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Factors Affecting the Adoption of Soil Conservation Measures: A Case Study of Fijian Cane Farmers

  • Asafu-Adjaye, John

This study explored the extent to which various factors affect Fijian cane farmers’ adoption of soil conservation measures. The significant factors affecting perception of the soil erosion problem include age, education, ethnicity, and extension services. On the other hand, the significant factors affecting soil conservation effort include perception of the erosion problem, net farm income, farm size, land type, and extension services. In general, personal characteristics appear to affect perceptions of soil erosion while the extent of conservation effort is affected by economic and physical factors. The resulting implications for soil conservation policy are discussed.

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Article provided by Western Agricultural Economics Association in its journal Journal of Agricultural and Resource Economics.

Volume (Year): 33 (2008)
Issue (Month): 01 (April)

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Handle: RePEc:ags:jlaare:36710
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  1. Baidu-Forson, J., 1999. "Factors influencing adoption of land-enhancing technology in the Sahel: lessons from a case study in Niger," Agricultural Economics, Blackwell, vol. 20(3), pages 231-239, May.
  2. Norris, Patricia E. & Batie, Sandra S., 1987. "Virginia Farmers' Soil Conservation Decisions: An Application Of Tobit Analysis," Southern Journal of Agricultural Economics, Southern Agricultural Economics Association, vol. 19(01), July.
  3. Jeffrey H. Dorfman, 1996. "Modeling Multiple Adoption Decisions in a Joint Framework," American Journal of Agricultural Economics, Agricultural and Applied Economics Association, vol. 78(3), pages 547-557.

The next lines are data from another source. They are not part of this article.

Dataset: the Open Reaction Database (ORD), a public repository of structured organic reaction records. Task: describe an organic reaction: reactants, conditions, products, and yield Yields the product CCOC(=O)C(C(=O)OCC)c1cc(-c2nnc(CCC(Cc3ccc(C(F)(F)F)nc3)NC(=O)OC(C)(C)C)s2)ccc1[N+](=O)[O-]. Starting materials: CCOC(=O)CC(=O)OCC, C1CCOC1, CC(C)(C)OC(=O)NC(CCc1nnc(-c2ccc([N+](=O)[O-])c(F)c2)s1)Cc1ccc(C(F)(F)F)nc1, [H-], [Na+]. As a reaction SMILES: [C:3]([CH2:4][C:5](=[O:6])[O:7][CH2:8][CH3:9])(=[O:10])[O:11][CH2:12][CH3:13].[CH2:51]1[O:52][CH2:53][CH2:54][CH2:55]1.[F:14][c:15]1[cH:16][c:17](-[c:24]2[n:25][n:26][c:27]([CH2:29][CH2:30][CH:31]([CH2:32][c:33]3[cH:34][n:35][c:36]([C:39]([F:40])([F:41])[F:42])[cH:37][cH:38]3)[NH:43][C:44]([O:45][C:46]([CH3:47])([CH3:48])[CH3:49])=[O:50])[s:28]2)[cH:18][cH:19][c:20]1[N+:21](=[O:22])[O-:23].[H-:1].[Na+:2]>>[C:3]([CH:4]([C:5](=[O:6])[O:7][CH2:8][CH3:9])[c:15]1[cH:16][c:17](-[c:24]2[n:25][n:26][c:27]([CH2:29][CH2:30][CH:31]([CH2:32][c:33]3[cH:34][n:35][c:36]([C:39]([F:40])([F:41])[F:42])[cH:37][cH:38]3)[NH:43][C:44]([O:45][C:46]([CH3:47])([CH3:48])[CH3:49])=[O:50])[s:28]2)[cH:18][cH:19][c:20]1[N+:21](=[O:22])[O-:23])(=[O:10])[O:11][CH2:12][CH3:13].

4. Morris, Michael L. & Doss, Cheryl R., 1999. "How Does Gender Affect The Adoption Of Agricultural Innovations? The Case Of Improved Maize Technology In Ghana," 1999 Annual meeting, August 8-11, Nashville, TN 21609, American Agricultural Economics Association (New Name 2008: Agricultural and Applied Economics Association).
  5. Jamison, Dean T. & Moock, Peter R., 1984. "Farmer education and farm efficiency in Nepal: The role of schooling, extension services, and cognitive skills," World Development, Elsevier, vol. 12(1), pages 67-86, January.
  6. Kebede, Yohannes & Gunjal, Kisan & Coffin, Garth, 1990. "Adoption of new technologies in Ethiopian agriculture: The case of Tegulet-Bulga district Shoa province," Agricultural Economics, Blackwell, vol. 4(1), pages 27-43, April.
  7. Adesina, Akinwumi A. & Zinnah, Moses M., 1993. "Technology characteristics, farmers' perceptions and adoption decisions: A Tobit model application in Sierra Leone," Agricultural Economics, Blackwell, vol. 9(4), pages 297-311, December.
  8. Lapar, Ma. Lucila A. & Pandey, Sushil, 1999. "Adoption of soil conservation: the case of the Philippine uplands," Agricultural Economics, Blackwell, vol. 21(3), pages 241-256, December.
  9. Holloway, Garth J. & Barrett, Christopher B. & Ehui, Simeon K., 2002. "Bayes' Estimates Of The Double Hurdle Model In The Presence Of Fixed Costs," Working Papers 14741, Cornell University, Department of Applied Economics and Management.
  10. Marc F. Bellemare & Christopher B. Barrett, 2006. "An Ordered Tobit Model of Market Participation: Evidence from Kenya and Ethiopia," American Journal of Agricultural Economics, Agricultural and Applied Economics Association, vol. 88(2), pages 324-337.
  11. Francis D. K. Anim, 1999. "A Note on the Adoption of Soil Conservation Measures in the Northern Province of South Africa," Journal of Agricultural Economics, Wiley Blackwell, vol. 50(2), pages 336-345.
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